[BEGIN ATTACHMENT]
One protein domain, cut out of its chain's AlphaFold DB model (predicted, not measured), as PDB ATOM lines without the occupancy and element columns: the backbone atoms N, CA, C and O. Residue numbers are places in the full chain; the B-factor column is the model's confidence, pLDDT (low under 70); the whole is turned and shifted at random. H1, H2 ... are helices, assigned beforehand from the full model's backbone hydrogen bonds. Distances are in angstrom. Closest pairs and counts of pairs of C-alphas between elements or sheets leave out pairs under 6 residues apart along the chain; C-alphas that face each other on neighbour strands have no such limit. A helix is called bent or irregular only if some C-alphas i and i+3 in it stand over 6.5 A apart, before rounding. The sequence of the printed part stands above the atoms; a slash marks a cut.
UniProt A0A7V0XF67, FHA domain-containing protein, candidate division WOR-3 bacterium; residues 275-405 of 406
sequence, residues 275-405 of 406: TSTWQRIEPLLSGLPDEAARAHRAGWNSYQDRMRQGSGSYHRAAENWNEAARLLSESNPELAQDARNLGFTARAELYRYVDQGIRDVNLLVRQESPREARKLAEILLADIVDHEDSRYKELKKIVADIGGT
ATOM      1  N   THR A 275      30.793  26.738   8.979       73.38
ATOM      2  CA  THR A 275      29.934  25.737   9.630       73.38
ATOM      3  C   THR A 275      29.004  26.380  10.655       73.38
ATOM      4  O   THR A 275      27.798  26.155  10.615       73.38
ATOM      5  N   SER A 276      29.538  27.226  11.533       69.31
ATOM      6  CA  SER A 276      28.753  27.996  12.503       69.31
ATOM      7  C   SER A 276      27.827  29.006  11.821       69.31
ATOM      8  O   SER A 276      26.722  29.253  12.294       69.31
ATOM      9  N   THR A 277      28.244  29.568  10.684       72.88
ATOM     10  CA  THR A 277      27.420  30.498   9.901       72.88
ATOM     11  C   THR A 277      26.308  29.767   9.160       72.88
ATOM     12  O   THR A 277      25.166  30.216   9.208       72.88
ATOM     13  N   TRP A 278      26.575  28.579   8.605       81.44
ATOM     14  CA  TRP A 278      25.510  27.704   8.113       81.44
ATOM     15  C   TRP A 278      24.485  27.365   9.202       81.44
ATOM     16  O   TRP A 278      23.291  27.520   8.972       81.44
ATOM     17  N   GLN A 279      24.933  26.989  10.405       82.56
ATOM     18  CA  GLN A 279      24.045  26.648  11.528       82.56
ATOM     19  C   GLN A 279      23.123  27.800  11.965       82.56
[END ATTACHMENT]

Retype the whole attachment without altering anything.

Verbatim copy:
One protein domain, cut out of its chain's AlphaFold DB model (predicted, not measured), as PDB ATOM lines without the occupancy and element columns: the backbone atoms N, CA, C and O. Residue numbers are places in the full chain; the B-factor column is the model's confidence, pLDDT (low under 70); the whole is turned and shifted at random. H1, H2 ... are helices, assigned beforehand from the full model's backbone hydrogen bonds. Distances are in angstrom. Closest pairs and counts of pairs of C-alphas between elements or sheets leave out pairs under 6 residues apart along the chain; C-alphas that face each other on neighbour strands have no such limit. A helix is called bent or irregular only if some C-alphas i and i+3 in it stand over 6.5 A apart, before rounding. The sequence of the printed part stands above the atoms; a slash marks a cut.
UniProt A0A7V0XF67, FHA domain-containing protein, candidate division WOR-3 bacterium; residues 275-405 of 406
sequence, residues 275-405 of 406: TSTWQRIEPLLSGLPDEAARAHRAGWNSYQDRMRQGSGSYHRAAENWNEAARLLSESNPELAQDARNLGFTARAELYRYVDQGIRDVNLLVRQESPREARKLAEILLADIVDHEDSRYKELKKIVADIGGT
ATOM      1  N   THR A 275      30.793  26.738   8.979       73.38
ATOM      2  CA  THR A 275      29.934  25.737   9.630       73.38
ATOM      3  C   THR A 275      29.004  26.380  10.655       73.38
ATOM      4  O   THR A 275      27.798  26.155  10.615       73.38
ATOM      5  N   SER A 276      29.538  27.226  11.533       69.31
ATOM      6  CA  SER A 276      28.753  27.996  12.503       69.31
ATOM      7  C   SER A 276      27.827  29.006  11.821       69.31
ATOM      8  O   SER A 276      26.722  29.253  12.294       69.31
ATOM      9  N   THR A 277      28.244  29.568  10.684       72.88
ATOM     10  CA  THR A 277      27.420  30.498   9.901       72.88
ATOM     11  C   THR A 277      26.308  29.767   9.160       72.88
ATOM     12  O   THR A 277      25.166  30.216   9.208       72.88
ATOM     13  N   TRP A 278      26.575  28.579   8.605       81.44
ATOM     14  CA  TRP A 278      25.510  27.704   8.113       81.44
ATOM     15  C   TRP A 278      24.485  27.365   9.202       81.44
ATOM     16  O   TRP A 278      23.291  27.520   8.972       81.44
ATOM     17  N   GLN A 279      24.933  26.989  10.405       82.56
ATOM     18  CA  GLN A 279      24.045  26.648  11.528       82.56
ATOM     19  C   GLN A 279      23.123  27.800  11.965       82.56